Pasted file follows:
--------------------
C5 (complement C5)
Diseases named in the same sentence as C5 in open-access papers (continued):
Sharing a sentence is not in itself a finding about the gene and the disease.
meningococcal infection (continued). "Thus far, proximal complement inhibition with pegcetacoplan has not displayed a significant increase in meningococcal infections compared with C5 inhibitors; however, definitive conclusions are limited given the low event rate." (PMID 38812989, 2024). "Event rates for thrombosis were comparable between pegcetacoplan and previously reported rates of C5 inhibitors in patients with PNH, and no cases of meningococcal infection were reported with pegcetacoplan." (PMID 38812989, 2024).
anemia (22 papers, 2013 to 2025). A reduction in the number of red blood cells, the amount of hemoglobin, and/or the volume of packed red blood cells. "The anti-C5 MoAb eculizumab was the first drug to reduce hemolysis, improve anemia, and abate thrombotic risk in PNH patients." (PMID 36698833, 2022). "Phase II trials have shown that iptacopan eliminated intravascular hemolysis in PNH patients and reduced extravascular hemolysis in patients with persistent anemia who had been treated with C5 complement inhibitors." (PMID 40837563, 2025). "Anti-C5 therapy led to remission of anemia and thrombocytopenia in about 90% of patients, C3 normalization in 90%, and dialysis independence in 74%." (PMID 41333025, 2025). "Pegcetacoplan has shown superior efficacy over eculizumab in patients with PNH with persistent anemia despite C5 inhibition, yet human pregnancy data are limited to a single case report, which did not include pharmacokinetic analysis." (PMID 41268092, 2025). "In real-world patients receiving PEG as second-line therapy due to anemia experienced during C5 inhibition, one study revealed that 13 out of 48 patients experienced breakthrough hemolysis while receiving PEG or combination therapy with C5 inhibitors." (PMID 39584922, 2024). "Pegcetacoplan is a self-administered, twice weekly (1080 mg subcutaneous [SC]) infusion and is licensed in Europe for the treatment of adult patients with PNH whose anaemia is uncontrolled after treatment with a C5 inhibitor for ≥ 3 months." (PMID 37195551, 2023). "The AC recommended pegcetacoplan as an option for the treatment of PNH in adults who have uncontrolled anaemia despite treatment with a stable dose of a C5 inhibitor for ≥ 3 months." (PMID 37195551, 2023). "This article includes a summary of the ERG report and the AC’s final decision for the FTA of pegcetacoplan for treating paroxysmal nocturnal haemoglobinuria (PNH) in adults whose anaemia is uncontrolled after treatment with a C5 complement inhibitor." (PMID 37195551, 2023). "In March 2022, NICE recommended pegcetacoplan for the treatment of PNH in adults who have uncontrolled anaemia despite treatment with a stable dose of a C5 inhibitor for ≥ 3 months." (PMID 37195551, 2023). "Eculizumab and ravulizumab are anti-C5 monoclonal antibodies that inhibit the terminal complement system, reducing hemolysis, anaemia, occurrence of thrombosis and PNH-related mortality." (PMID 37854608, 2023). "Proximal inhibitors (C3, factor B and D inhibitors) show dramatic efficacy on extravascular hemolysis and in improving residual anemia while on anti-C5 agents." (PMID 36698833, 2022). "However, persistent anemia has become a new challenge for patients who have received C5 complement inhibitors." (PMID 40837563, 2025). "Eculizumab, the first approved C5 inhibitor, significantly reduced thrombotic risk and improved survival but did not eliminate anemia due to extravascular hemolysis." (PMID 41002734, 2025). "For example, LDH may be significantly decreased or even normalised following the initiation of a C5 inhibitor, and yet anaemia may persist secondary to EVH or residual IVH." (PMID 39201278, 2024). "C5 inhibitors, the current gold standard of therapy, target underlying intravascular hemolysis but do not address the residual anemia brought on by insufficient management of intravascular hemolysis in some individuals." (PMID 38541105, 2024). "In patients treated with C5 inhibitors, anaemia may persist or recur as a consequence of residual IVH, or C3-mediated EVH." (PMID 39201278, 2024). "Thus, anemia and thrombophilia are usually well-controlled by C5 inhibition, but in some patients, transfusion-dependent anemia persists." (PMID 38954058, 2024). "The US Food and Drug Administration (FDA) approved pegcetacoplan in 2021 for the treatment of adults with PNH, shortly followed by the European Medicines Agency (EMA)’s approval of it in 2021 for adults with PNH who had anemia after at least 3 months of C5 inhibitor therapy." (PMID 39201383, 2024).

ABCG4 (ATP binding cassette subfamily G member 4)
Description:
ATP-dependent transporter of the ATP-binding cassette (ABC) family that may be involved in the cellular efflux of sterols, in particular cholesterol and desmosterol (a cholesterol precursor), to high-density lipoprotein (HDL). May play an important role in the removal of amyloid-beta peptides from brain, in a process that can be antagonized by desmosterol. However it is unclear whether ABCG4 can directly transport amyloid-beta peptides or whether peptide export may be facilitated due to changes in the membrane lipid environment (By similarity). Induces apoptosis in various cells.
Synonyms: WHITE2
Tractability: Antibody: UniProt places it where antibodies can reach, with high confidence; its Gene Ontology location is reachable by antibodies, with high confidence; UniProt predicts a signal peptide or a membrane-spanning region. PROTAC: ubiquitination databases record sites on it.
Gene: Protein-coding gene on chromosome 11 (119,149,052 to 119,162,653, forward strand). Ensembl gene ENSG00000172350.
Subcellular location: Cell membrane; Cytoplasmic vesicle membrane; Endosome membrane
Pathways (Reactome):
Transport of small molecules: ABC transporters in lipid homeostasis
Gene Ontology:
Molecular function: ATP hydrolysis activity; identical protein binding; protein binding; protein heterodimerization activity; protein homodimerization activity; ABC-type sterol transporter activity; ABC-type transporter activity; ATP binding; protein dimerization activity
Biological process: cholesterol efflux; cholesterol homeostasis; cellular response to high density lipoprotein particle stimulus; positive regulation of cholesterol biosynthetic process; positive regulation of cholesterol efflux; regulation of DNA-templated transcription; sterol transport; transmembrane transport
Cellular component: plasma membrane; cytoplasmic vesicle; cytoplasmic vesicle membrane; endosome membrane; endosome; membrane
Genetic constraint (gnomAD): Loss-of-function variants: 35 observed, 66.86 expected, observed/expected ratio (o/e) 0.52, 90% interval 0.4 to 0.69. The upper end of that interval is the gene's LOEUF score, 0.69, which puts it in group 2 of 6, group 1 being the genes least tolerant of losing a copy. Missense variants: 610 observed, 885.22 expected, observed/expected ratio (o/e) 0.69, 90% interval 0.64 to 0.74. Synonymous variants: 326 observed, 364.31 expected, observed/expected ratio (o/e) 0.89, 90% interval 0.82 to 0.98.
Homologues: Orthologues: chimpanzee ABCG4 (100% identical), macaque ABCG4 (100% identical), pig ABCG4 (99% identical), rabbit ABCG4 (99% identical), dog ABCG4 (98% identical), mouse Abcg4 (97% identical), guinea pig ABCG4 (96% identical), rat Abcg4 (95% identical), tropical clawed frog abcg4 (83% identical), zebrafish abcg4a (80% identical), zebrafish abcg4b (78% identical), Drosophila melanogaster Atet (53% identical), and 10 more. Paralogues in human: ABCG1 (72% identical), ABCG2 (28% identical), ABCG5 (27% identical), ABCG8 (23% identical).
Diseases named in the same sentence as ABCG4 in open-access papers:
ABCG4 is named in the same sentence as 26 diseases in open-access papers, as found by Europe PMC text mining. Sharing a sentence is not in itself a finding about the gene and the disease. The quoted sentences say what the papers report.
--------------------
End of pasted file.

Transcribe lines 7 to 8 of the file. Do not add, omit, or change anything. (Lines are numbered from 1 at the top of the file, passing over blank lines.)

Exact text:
Description:
ATP-dependent transporter of the ATP-binding cassette (ABC) family that may be involved in the cellular efflux of sterols, in particular cholesterol and desmosterol (a cholesterol precursor), to high-density lipoprotein (HDL). May play an important role in the removal of amyloid-beta peptides from brain, in a process that can be antagonized by desmosterol. However it is unclear whether ABCG4 can directly transport amyloid-beta peptides or whether peptide export may be facilitated due to changes in the membrane lipid environment (By similarity). Induces apoptosis in various cells.